Root Canal Alternatives; Extraction, Medication, Diet
A root canal treatment is recommended when an infected and significantly damaged tooth needs repairing in order to save it. This degree of damage is usually a result of cracked tooth enamel, a deep cavity, or trauma (including from repeated dental treatments). The procedure includes several steps, beginning with X-rays followed by the removal of the damaged section of tooth pulp under local anesthesia, also known as a pulpectomy. The inside of the tooth is cleaned and disinfected and filled with a gutta-percha material and sealed. A crown or filling will restore the tooth after the root canal treatment has occurred.
What does root canal therapy treat?
Dentists may recommend a root canal for inflammation or infection in the nerve area, the innermost layer of the tooth, which can occur when severe tooth decay has reached the pulp or an oral injury has exposed the pulp. Untreated inflammation can lead to a cyst or abscess (a pus-filled pocket that develops due to excess bacteria) on the end of the root, and further infection.
The idea behind root canal treatment is to “save” the tooth from having to be extracted, but this procedure can set you up for more problems than it solves.
What are the symptoms of someone who needs a root canal?
Some of the symptoms you need to watch out for include;
Severely sensitive tooth exacerbated by cold or hot stimuli
Spontaneous pain in a particular tooth
Tenderness (pain) of the tooth when eating or trying to get teeth into contact
Localized swelling of the gum around the tooth or swelling of the face
Severe trauma to a tooth
Tooth severely damaged by caries
Pain that wakes you up at night
What are the potential downsides of a root canal?
While a root canal may relieve you of pain and infection, there are several downsides to consider.
• Root canals can fail. Unfortunately, it is not possible to fully remove all of the nerve tissue from the canal. There is an average of three miles of microscopic tubules (canals) within a single tooth, and we do not have the capacity to fully sterilize all the pathways, even in the most well-done procedures. Remnant bacteria can live in the tubules’ anaerobic environment and further inflammation as your immune system continues to fight off the infection.
• Although the crown you receive at the end of the procedure is temporary—a placeholder while a custom version is being made—the “permanent” cap will need maintenance. The average crown lasts about 10 years.
• If there is an infection present (rather than a tooth injury), antibiotics may be prescribed post-treatment to reduce remnant bacteria and inflammation, but there is little evidence that this is effective. It’s possible that this is due to the lack of blood supply within the tooth, making it difficult for the antibiotics to reach the place where the bacteria is still located. Antibiotics affect gut flora by wiping out all bacteria, rather than targeting bad bacteria only, and thus should only be taken (and balanced with probiotics) when absolutely necessary.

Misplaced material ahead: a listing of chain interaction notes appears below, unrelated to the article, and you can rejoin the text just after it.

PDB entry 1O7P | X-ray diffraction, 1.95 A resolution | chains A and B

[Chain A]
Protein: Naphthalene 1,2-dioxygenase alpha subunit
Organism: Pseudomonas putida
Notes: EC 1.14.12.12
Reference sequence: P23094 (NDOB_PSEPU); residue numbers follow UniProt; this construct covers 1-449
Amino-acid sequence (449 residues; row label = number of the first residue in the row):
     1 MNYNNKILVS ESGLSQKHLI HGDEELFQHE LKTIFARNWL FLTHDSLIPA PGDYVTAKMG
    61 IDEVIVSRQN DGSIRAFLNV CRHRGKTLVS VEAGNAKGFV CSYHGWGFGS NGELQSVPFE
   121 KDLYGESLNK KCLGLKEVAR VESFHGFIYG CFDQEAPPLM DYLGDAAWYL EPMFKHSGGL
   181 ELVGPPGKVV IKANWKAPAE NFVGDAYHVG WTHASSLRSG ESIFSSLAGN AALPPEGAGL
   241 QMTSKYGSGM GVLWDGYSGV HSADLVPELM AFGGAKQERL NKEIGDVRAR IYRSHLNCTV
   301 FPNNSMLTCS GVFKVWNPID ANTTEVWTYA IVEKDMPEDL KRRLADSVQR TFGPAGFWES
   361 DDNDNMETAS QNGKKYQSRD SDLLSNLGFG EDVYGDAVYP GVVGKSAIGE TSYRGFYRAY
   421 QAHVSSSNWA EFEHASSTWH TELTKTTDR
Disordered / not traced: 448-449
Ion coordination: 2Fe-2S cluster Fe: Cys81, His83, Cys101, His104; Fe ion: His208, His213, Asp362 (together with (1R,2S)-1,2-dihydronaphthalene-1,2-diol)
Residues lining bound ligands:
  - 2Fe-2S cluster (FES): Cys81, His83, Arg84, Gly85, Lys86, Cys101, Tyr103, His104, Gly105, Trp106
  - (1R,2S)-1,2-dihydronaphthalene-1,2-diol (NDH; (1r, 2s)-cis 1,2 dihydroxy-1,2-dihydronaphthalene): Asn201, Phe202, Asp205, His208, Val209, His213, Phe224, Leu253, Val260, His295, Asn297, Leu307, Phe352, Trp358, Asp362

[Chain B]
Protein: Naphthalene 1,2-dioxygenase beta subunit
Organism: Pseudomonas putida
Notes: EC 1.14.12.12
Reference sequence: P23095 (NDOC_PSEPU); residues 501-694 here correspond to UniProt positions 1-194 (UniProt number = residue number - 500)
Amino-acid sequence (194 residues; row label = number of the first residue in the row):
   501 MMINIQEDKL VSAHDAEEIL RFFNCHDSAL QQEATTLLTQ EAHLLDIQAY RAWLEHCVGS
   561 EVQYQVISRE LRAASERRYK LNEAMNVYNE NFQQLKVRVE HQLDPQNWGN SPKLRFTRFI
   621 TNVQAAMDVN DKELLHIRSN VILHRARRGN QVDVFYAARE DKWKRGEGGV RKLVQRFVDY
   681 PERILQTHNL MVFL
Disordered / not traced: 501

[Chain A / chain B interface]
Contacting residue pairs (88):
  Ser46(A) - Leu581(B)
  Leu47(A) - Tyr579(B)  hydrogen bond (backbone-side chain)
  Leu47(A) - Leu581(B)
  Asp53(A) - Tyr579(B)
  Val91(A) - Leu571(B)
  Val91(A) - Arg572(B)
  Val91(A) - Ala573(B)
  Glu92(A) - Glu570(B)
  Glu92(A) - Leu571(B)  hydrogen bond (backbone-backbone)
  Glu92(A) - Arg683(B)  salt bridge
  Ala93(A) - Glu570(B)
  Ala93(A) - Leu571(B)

Alternative Options to Root Canal
One of the most popular alternatives to root canals is extraction of the offending tooth and the replacement with a bridge, implant or partial denture. According to researches, this doesn't compare with the advantages of saving the natural tooth if possible.
Instead of keeping a dead tooth, a lot of people opt to have it removed even if it can still function. They are then given several possibilities for closing the gap;
Extraction & replacement with an implant
A dental implant is an artificial root that is screwed into the jawbone and then topped with an artificial tooth. It is made of durable, biocompatible material such as Zirconia or titanium. Today, dental implants are replacing certain root canal treatments because they feel, function and look like a natural tooth. They also don’t get in the way of normal oral activities. A well cared for implant can last much longer than a root-treated, crowned tooth and can therefore potentially save money in the future.
Extraction & replacement with a bridge
A dental bridge is another alternative to root canal treatment. Dental bridge placement involves trimming down at least one tooth on either side of the gap and these are then crowned to support the missing one – three crowns splinted together. These bridges can be costly and might involve trimming down healthy teeth simply to support a missing one.
Extraction & replacement with a partial denture
This is your least expensive options when it comes to root canal alternatives. A few years back, partial dentures were offered by all dentists to replace missing teeth. While the current generation finds it as a questionable choice because of their many disadvantages, they are suitable options where bridge or implant placement is not possible.
Another alternative is the use of ozone gas to irrigate the root cavity. According to a study in Interventional Neuroradiology, the ozone penetrates into the tubules of the tooth beyond the drilled area. This kills bacteria and enables the dentist to save more of the tooth, possibly averting the need for a root canal. Despite evidence that the ozone disinfects the tooth beneath the enamel, the possibility remains that the infection can return at a later stage and a root canal treatment would then be necessary. This is by no means a guaranteed option, but if your need for treatment is based on infection it could buy you some extra time.